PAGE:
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'Bushman' exhibit closed

2001-04-03 18:15

Cape Town รป The closing of the controversial "Bushman" diorama exhibited at the South African Museum in Cape Town, symbolised the museum's commitment to change, a spokesperson said on Tuesday.

The exhibition was shut down after 42 years following protests from the Khoisan community and others who said the diorama represented a time when Bushmen were treated like specimens in a natural history museum.

A modeller at the South African Museum, James Drury, originally cast the Bushman figures in 1912 in Prieska in the Northern Cape. His mission was to cast Bushmen for scientific study and his intention was to put them on display as examples of a pure racial type.

The diorama itself, and the idealised natural landscape that surrounded the figures, was constructed in 1959 and opened to the public in 1960.

Chief executive officer of Iziko Museums, Jack Lohman said the shut down was part of the transformation of museums in order to make the institutions more democratic.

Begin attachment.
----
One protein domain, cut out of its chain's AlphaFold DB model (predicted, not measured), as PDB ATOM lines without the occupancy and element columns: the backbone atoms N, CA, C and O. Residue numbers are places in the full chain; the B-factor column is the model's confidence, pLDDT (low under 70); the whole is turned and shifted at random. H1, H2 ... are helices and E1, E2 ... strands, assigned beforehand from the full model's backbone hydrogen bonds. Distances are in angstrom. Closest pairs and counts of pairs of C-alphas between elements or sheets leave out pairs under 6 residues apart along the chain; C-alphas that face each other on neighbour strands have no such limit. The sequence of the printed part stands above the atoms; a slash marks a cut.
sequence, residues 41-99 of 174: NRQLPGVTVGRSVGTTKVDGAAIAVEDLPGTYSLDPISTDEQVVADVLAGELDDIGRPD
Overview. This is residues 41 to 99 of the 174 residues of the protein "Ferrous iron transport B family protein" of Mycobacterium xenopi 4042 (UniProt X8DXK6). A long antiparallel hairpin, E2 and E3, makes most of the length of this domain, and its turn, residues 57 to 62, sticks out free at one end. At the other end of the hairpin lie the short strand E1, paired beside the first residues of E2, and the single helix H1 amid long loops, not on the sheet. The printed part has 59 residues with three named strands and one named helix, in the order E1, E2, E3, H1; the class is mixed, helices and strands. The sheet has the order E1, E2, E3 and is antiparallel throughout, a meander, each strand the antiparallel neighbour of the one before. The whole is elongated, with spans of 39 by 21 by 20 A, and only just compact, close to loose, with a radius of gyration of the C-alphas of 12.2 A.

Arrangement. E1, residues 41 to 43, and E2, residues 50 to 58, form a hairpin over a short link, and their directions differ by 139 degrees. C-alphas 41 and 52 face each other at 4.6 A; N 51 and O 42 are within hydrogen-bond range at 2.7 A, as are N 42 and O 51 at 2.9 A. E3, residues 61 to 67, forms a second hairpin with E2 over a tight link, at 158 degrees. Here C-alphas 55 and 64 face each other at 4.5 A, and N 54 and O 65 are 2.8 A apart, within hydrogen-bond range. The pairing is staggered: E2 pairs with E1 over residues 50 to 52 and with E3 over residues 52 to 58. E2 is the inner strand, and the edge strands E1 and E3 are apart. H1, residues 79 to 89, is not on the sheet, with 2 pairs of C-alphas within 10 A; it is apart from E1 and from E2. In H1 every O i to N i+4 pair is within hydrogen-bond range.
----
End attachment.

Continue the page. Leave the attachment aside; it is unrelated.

'Bushmen treated like natural history specimens'

"The first argument centred on the fact that the Bushmen were being treated like natural history specimens... to these were added arguments of racial stereotyping and misrepresentation," he said.

Lohman said the museum was endorsing the resolution from the National Khoisan Consultative Conference held in Oudtshoorn at the weekend, which declared that a consultative process involving the Khoisan community would be established and implemented.

He said working with communities who were misrepresented or excluded from the displays might be painful, but the product aimed to benefit the affected parties.

Until then the diorama would be preserved untouched and archived, he said.

A local newspaper reported that the closure has sparked some division between the San and Khoisan communities.

The Cape Times reported that Khoisan leaders who attended the Oudtshoorn conference were quoted as supporting the closure of the diorama, which they said was vulgar because it "did not depict indigenous people as human".

However, a group of southern African Bushmen who gathered in Windhoek for a meeting of the San Cultural Heritage Committee, last week condemned the closure. - Sapa